Number Seven

A panel from Sturm & Baxter's "Response to Chapter Nine"

Today, Kim Deitch continues his memoir-via-music in part 6. If you aren't reading these because you think they're all just a bunch of old music talk, you're really missing out on an incredibly enjoyable (& repeatedly jaw-dropping) autobiography from not only one of the most significant cartoonists alive and working today, but also someone who led a rich life, which partly because of his family and partly because of his own career, intersected with all kinds of interesting people and events. For example, today's entry includes appearances by Jules Feiffer, Pete Seeger, children's television host Freddie the Fireman, Connie Converse, Handsome Harry (a Brazilian gigolo), and Bill Griffith, not to mention such topics as his parents' divorce, a trip to Prague, a mysterious suicide, the loss of Kim's virginity, and his entry into art school. So if you've already been reading along, the new installment is here, and you need no encouragement. Otherwise, go back to part one, and get caught up as quick as you can. You won't be sorry.

Also, Hayley Campbell reviews Jaques Tardi & Jean-Patrick Manchette's Like a Sniper Lining Up His Shot. I'm really looking forward to this book.

Okay, and now some links for the day:

1. The cartoonist Seth declares his support for the boycott against Marvel, mentioning in passing his own fondness for some of the company's comics, his thoughts on the company's obligations, and his suggested plan of action for those who still need their fix of stories featuring characters created by Jack Kirby.

2. Eventually we will talk Kim Thompson into writing an ongoing dream journal for us, and it will be amazing.

3. One of my three favorite comics podcasts, the Comix Claptrap, is back with the first episode of its fourth season. This time, they interview Annie Koyama, one of the best and most fascinating publishers of new comics around. (The hosts also briefly disagree about whether or not Dan is "nice.")

4. Devlin & Burns & co. give a guided photo tour of their visit to Mimi Pond's home.

5. Stan Lee is pretty old now, so it's probably wrong to find amusement in the potential awfulness of something like this, but ... what can I say? A flawed and petty man is putting together this batch of links today.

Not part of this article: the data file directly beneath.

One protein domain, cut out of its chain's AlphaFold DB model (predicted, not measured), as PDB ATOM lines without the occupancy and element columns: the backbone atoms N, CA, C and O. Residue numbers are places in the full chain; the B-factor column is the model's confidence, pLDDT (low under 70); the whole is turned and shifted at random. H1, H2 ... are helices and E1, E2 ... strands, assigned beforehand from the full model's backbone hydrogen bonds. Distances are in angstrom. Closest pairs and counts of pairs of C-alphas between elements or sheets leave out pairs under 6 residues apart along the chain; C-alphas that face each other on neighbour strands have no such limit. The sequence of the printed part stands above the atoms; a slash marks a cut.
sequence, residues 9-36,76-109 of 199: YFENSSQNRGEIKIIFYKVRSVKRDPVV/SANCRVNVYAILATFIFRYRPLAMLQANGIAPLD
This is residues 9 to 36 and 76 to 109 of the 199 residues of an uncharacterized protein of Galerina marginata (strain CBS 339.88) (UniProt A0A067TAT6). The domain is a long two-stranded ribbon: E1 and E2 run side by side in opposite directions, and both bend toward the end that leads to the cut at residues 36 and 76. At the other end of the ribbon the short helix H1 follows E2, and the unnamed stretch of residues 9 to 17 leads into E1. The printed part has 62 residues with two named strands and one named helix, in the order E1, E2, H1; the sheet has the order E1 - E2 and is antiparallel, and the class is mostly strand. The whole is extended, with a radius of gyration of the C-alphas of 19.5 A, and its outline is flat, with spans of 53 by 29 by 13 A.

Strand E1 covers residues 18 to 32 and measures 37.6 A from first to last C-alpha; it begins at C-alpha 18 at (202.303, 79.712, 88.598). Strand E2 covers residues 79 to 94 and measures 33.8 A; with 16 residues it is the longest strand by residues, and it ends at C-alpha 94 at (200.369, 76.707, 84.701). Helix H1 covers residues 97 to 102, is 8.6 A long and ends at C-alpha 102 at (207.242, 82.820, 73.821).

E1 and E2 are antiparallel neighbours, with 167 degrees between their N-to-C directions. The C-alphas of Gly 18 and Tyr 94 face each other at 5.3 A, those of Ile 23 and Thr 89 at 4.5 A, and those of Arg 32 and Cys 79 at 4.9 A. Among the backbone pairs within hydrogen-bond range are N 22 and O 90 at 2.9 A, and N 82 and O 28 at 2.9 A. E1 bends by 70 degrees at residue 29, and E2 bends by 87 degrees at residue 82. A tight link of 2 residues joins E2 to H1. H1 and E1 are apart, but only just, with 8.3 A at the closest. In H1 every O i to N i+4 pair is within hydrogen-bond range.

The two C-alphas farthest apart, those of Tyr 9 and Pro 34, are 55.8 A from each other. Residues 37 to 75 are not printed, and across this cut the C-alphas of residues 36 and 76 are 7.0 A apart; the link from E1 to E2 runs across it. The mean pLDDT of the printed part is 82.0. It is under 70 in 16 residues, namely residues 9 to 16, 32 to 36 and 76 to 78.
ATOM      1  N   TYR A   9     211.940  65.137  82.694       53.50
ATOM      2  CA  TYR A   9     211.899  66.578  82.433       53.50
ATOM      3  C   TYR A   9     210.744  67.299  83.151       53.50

6. Apple is apparently censoring certain underground comics for iPad and iPhone users.

7. Finally, Ben Towle has posted the still much-discussed comic-strip response to Scott McCloud's Understanding Comics that was created by James Sturm and Art Baxter and originally ran in issue 211 of The Comics Journal. Towle also got comments from Sturm and Baxter regarding the creation of the strip and their thoughts on it today. If you read only one of these links, this should be the one! (Also the Seth one. And the Kim Thompson one.)

3 Responses to Number Seven

  1. patrick ford says:

    The Ben Towle link seems to be missing.

  2. Tim Hodler says:

    Duh. Fixed and thanks!

  3. R. Fiore says:

    May I point out just how staggeringly wrongheaded the Sturm & Baxter panel excerpted above is? It could be the dictionary illustration for the term “half bright.” First and foremost, it seems to escape their notice that they’re comparing a literary tradition spanning 3000 years with a comics medium that has existed little more than a hundred. Even leaving that aside, the argument presented is false. The potential of the comics was demonstrated by McCay, Feininger and Herriman in the first 25 years of its existence as a viable medium. To not see the vast realizable potential in their work alone is to be blind to art. To dismiss the genuine realized potential in the roomful of examples presented in that panel altogether because they are not works of art on the level of Shakespeare, Beethoven or Michaelangelo, which they definitely are not, is the most arrant kind of philistinism. To say that an art form that has devoted most of its energies to providing enjoyment is worthless depends on to what extent you value enjoyment. I would say that for the 35 or so years of my adult life I’ve been spending about two to six hours every weekend reading comics. Some have been better than others but I would say on balance these have been golden hours. It certainly amounts to more than “a few weeks.” The panel excerpted by itself demonstrates one phenomenal potentiality of the art form: It illustrates how in one single simple combination of words and images you can be completely and utterly full of shit.

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